A bankruptcy judge has approved the sale of a Chicago church just days after a Virgin Mary painting began "weeping" in what many parishioners believed to be a "miracle."
Since Sunday, several people of all faiths have flocked to Holy Trinity Greek Orthodox Church on Chicago's Northwest Side to see the painting.
The church is in debt and foreclosure and faced a pivotal hearing in bankruptcy court Tuesday.
There, a judge approved the sale of the church to Universal Church for $2.5 million. The sale will also include a school building, which is currently being rented by Chicago Public Schools. Classes there will not be affected by the sale.
"I'm sorry we couldn't save it," said David Herzog, an attorney for Holy Trinity. "It's a very important home for all of those parishioners and I know all of them have a very heavy heart because the church has significant meaning to them."
The news follows what many believed was a "sign" Sunday morning.
Rev. Nick Jonas wrote on Facebook that a church worker "ran in to tell me to come out."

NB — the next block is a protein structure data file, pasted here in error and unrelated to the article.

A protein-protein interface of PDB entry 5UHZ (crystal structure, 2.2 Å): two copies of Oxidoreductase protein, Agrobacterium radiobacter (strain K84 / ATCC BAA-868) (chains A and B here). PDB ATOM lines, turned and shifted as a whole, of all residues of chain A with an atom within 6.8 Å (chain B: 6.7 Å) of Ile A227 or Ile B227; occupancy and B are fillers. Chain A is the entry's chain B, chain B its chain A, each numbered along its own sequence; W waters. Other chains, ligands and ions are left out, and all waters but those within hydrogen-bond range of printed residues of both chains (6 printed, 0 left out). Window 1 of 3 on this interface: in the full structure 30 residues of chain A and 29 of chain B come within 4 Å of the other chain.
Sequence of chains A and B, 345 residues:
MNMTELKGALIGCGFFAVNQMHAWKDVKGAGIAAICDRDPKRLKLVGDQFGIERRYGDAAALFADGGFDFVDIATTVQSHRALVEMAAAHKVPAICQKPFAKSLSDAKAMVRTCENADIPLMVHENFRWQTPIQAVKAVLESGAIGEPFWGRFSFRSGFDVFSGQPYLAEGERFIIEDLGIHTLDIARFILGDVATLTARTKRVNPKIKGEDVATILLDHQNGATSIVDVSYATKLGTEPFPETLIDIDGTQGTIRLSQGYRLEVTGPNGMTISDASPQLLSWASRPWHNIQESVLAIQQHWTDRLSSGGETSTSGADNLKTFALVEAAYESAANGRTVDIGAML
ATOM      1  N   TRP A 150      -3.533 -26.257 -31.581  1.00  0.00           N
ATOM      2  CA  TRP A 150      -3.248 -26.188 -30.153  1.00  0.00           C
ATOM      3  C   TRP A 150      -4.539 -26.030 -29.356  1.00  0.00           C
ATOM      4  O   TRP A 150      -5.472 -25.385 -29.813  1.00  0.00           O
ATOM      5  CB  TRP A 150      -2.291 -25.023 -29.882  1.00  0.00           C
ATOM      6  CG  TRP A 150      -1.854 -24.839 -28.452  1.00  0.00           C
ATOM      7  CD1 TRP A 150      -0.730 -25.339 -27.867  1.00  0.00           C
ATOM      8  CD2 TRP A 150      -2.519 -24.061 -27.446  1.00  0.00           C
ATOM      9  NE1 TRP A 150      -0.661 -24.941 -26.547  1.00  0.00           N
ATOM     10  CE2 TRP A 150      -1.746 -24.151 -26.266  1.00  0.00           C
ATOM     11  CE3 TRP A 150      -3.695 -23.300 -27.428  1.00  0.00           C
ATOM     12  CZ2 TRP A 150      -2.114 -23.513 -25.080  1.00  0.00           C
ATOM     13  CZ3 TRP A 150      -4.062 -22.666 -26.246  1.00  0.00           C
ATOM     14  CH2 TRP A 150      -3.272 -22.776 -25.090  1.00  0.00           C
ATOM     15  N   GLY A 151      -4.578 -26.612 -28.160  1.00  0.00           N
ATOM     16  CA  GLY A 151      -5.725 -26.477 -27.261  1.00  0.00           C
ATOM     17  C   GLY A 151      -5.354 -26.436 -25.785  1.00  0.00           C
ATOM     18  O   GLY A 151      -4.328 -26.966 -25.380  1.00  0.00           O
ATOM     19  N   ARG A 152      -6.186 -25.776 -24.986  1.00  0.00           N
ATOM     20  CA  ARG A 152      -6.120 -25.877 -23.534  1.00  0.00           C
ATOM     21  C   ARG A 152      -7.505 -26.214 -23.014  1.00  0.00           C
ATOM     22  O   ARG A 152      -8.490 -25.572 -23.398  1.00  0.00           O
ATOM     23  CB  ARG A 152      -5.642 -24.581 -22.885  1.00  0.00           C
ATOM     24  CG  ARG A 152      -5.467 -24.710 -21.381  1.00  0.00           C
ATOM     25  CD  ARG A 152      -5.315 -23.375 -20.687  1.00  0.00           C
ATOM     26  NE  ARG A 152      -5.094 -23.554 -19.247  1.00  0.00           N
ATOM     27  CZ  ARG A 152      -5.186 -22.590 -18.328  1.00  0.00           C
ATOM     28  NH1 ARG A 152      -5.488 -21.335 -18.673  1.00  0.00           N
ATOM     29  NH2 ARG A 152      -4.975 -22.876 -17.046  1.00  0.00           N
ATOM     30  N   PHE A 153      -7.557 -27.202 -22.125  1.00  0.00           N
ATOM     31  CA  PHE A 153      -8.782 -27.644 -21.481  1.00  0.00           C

"Our Icon of the Panagia is weeping!" he wrote, along with a photo of water appearing like tears from a Virgin Mary painting's eyes.
In wake of the financial troubles, church members called the sudden sight of Mary's tears a "miracle." Others now say it is a sign "that one chapter of the church's history is ending and another one is beginning."
"We were waiting for a sign," said Panagiota Fortsas, vice president of parish council. "We were praying for years for a sign and I personally received the sign that I was looking for. And I believe the Virgin Mary is with us and guiding us."
A parishioner told NBC 5 that he had heard about weeping icons, but had never seen one.
"It's truly amazing, and you kind of step back and reevaluate your entire attitude about a lot of things," he said.
No closing date has been set for Holy Trinity, but one is expected by November. That means, the Chicago staple and its valuable contents will likely have to find a new home by the end of the year.
"They need to remove the alter which is very, very important to the church as well as all the beautiful iconography that's located in the church," said Herzog.
Jonas said that even if the church is forced to move, they plan to continue their services at a different location and all donations made so far will be designated for that purpose.
"We are hopeful we will be able to relocate to a new location," Herzog said.